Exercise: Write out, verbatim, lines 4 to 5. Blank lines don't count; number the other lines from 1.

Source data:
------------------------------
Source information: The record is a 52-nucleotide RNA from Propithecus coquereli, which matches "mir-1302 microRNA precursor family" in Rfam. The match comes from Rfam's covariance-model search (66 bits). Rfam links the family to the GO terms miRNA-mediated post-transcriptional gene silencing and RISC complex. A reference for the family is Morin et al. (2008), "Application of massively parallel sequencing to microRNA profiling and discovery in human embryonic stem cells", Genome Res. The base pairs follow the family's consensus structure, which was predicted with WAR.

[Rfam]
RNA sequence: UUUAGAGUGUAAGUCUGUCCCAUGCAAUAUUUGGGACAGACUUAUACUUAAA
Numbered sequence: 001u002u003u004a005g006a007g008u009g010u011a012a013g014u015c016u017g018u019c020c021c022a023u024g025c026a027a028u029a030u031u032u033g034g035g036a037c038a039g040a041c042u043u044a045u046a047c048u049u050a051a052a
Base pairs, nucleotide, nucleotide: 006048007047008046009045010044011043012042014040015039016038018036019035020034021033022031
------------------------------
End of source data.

Numbered sequence: 001u002u003u004a005g006a007g008u009g010u011a012a013g014u015c016u017g018u019c020c021c022a023u024g025c026a027a028u029a030u031u032u033g034g035g036a037c038a039g040a041c042u043u044a045u046a047c048u049u050a051a052a
Base pairs, nucleotide, nucleotide: 006048007047008046009045010044011043012042014040015039016038018036019035020034021033022031